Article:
Monday, April 24, 2006

Oooh, if I post today, I will not have gone a full year between blog entries! Of course, I don't expect that anyone is still reading...

No knitting content. I need to clean the house, and hopefully I will uncover my digital camera in the process, and then I can take some pictures of completed projects.

The real reason I'm trying to remember how to use Blogspot this morning is that I want to talk about energy again. Gas prices are tickling that $3 spot and it's not even hurricane season. Seems everyone is wondering how to escape pain at the pump and thinking about ways to salvage their budget. Before doing something really unwise, like sacrificing those organic strawberries, consider these options, in order of impact:

1. Move. This is the most drastic, of course, but also has the most potential for a big payoff. The trick is, as gas prices continue to rise, this option may start to seem less drastic but more expensive as housing prices in convenient locations are bid up. Fortunately, we took this step 8 years ago; prices in our centrally-located neighborhood have nearly doubled since then (and we're in a small town in the upper midwest -- not bubble territory!)

If you are in a situation where a move is at all possible, you may be discouraged by the high cost of housing in central locations. Moving may require a major downsize in living space. Would that really be such a bad thing? Maybe, maybe not. Just something to consider.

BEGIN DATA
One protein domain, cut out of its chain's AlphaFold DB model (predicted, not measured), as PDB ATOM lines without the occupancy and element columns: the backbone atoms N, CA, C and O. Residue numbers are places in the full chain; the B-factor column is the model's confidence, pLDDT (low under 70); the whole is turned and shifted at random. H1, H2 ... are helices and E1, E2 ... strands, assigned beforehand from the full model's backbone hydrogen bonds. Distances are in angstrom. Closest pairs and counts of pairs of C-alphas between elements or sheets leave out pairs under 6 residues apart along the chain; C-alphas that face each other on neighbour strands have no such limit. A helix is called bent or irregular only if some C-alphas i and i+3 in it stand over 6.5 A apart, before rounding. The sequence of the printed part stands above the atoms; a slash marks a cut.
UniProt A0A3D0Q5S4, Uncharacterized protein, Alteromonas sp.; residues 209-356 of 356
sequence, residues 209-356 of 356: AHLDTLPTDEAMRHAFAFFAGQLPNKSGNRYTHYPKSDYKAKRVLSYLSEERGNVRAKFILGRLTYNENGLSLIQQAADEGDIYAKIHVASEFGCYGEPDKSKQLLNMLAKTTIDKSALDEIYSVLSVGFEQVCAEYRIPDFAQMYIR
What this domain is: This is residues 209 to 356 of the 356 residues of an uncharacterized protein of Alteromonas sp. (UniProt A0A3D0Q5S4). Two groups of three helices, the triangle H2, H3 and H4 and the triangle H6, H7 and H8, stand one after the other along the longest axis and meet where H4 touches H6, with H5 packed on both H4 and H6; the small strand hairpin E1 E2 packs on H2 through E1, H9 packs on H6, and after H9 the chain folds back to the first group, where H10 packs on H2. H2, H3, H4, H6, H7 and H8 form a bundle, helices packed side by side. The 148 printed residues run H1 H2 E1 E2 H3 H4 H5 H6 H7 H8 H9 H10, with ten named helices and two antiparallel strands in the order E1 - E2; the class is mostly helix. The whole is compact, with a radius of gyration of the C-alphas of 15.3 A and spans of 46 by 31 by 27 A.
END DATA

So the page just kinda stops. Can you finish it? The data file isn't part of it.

2. Downsize your car. If you're driving a big gas guzzler, you've probably noticed that the resale market isn't that great for them right now. Do you think it's likely to get better? Figure when you can best afford to take the bath. Maybe you'll just have to drive the guzzler till it dies, but don't make the mistake of buying another one!

3. Let the kids take the bus (or walk, if close enough) to school. If the school the bus goes to is really dreadful, consider option #1 again.

4. Rethink leisure activities. Our local newspaper had a story about people who are planning to cancel their summer vacations because of gas prices. I wouldn't put that on the top of my list; instead, I would reevaluate recurring, extended obligations such as the kids' soccer team. Look for recreational activities close to home. If you have motor toys (jet skis, snowmobiles, etc.), consider non-motorized alternatives.

5. Walk, bike or use transit whenever possible. Even if you live in a bike-hostile area, you may be able to enjoy biking when visiting bike-friendlier locations. A friend of mine lives too far to bike to town, but she brings her bike in on a rack, parks the car, then uses the bike to go between errands. Bikes can be equipped to haul a lot of stuff.

6. Bring your own lunch. That is, if you would otherwise have to drive to get it.

7. Cluster errands.

8. For more ideas on reducing car dependency, read "Divorce Your Car" by Katie Alvord.

9. Educate yourself. If gloom and doom motivates you, check out "The End of Suburbia" by J.H. Kunstler. For a more proactive spin on the situation, start with The Community Solution. In the worst case scenario (represented by Kunstler, et al), energy scarcity results in the end of civilization as we know it. In the best case scenario, it is a tremendous opportunity for us to create a post-industrial civilization that brings human potential to its fullest realization while maintaining the integrity of the planet's other life systems.